REvil Ransomware Group Auctions Stolen Data
June 4, 2020 Share

REvil Ransomware Group Auctions Stolen Data

A prolific ransomware group has begun auctioning data stolen from victim organizations that refuse to pay up, marking an escalation in its monetization efforts.

The gang behind the REvil (aka Sodinokibi) variant this week took to its dark web blog to announce the first auction, related to a Canadian agricultural company it compromised which has declined to pay a ransom.

The group claimed the three-database trove contains accounting documents and other “important information” which may be of use to competitors. A starting price of $50,000 was set for the 22,000+ files.

REvil has threatened to auction stolen data before: when it claimed to have stolen 756GB of data from New York-based celebrity law firm Grubman Shire Meiselas & Sack.

On that occasion the promised auction of data relating to client Madonna never materialized, although there are signs it may yet happen, with a starting price of $1 million.

However, it’s unclear how much of this is classic cybercrime bluster. A previous post claimed the group had “a ton of dirty laundry” on Donald Trump, even though reports suggested he was never a client of the law firm. It conveniently later claimed that a private bidder had bought all the info on the US President, so it would not be releasing the trove.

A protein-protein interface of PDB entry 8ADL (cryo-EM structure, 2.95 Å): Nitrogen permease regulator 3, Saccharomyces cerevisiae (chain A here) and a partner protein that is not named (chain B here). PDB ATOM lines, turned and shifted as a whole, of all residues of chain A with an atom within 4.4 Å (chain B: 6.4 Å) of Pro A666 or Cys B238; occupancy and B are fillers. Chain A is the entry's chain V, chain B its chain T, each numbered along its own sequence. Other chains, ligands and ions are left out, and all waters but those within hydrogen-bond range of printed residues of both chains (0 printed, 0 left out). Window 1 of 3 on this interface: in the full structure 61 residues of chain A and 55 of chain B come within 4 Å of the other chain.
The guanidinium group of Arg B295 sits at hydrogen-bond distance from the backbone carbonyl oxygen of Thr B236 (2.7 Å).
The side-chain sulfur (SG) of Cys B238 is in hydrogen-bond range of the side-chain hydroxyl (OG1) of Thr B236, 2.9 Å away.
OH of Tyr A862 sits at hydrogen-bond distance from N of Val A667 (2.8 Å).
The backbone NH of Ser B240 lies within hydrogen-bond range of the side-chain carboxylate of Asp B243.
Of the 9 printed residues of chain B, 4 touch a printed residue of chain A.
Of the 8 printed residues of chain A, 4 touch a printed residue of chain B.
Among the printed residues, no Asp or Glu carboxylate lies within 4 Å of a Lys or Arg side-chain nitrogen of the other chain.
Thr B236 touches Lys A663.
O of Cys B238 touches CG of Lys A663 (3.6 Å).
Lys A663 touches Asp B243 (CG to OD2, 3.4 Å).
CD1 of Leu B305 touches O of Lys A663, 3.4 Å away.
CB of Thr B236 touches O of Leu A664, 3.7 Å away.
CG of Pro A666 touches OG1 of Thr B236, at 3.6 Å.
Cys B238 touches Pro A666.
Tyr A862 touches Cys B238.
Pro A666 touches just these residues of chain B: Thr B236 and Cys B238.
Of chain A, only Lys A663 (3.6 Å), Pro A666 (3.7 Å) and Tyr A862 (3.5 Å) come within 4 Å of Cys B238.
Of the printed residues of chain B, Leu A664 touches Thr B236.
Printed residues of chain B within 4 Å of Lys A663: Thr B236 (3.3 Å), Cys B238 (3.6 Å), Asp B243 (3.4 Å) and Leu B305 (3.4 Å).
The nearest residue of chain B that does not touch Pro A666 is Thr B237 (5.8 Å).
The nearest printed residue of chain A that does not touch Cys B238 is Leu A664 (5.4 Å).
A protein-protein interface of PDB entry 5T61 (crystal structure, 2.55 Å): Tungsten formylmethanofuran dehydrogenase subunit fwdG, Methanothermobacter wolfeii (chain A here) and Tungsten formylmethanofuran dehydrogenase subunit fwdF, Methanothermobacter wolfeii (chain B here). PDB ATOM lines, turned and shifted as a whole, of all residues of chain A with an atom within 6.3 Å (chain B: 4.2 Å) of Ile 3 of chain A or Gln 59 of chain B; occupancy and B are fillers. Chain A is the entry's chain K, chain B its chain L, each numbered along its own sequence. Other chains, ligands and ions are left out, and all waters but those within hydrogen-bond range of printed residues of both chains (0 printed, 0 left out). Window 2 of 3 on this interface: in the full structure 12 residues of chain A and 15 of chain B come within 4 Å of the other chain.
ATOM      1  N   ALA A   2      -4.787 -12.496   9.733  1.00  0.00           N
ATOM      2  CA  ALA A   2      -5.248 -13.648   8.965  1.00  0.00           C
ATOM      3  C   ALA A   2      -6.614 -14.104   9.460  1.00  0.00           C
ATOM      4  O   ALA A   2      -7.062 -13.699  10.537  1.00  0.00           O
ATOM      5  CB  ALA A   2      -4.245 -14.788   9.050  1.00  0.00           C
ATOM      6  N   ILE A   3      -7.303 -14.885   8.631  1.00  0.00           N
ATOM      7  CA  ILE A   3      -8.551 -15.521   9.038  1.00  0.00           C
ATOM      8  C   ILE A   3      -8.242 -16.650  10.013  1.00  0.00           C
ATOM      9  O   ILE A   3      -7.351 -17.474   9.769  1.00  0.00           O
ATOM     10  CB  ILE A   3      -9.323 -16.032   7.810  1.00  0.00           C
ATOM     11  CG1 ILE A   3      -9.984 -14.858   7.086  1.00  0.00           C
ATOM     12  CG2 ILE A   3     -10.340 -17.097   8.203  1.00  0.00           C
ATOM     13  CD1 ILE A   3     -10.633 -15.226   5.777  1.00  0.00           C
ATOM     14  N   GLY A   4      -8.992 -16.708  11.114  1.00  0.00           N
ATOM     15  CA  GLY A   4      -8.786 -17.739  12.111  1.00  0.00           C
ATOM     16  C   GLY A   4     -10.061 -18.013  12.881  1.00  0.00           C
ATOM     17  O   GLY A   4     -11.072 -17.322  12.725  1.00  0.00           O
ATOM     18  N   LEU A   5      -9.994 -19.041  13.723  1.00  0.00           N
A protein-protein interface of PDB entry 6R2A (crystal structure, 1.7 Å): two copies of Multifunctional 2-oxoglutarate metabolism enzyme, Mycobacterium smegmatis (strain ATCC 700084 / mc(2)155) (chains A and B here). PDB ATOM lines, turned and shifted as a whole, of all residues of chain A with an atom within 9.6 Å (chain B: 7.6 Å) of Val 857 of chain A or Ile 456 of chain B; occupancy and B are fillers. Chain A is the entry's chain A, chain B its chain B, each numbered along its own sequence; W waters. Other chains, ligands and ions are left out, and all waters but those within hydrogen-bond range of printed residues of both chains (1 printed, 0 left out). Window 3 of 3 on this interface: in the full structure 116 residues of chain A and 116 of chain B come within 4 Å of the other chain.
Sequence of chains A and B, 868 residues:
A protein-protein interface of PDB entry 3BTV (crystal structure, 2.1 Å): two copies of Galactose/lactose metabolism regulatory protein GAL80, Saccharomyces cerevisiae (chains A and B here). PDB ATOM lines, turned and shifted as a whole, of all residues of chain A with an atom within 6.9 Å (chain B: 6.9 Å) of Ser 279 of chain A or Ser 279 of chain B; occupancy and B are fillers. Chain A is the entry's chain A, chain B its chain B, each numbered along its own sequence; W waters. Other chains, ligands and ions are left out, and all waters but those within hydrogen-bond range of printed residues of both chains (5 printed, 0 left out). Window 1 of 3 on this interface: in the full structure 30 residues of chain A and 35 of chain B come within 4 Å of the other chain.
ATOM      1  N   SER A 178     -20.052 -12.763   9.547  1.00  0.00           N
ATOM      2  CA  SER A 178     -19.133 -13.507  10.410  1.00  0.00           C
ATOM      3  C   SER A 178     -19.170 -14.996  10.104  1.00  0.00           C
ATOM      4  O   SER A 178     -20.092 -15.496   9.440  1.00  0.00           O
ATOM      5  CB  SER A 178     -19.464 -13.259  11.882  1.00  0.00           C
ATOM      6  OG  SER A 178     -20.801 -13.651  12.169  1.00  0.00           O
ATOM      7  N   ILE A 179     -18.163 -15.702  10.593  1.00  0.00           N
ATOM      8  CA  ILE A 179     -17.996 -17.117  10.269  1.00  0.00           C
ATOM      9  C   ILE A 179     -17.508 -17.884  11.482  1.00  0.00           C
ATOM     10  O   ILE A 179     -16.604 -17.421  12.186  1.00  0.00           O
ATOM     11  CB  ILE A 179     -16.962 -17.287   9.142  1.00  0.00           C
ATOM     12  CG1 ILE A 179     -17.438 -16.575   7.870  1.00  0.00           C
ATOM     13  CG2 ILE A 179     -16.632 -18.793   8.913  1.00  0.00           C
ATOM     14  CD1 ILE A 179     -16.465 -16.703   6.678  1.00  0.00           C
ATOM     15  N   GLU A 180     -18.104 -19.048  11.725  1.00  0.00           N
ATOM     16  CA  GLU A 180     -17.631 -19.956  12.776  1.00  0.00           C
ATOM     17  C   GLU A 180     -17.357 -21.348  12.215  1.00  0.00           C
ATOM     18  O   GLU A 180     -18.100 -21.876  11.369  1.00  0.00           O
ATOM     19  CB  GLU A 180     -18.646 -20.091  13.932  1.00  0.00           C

REvil’s latest auction tactics can be viewed either as sign of its insatiable greed, or of a group struggling to extort as much money from victims during the pandemic.

According to Group-IB, it is one of the top three “greediest ransomware families with highest pay-off.”

The group is noted for targeting managed service providers (MSPs) to access customer documents, as well as local governments in the US. It uses quasi-APT tactics such as exploitation of VPN system vulnerabilities to gain a foothold in systems, Mimikatz to steal credentials, and PsExec to perform lateral movement and reconnaissance.

This post REvil Ransomware Group Auctions Stolen Data originally appeared on InfoSecurity Magazine.

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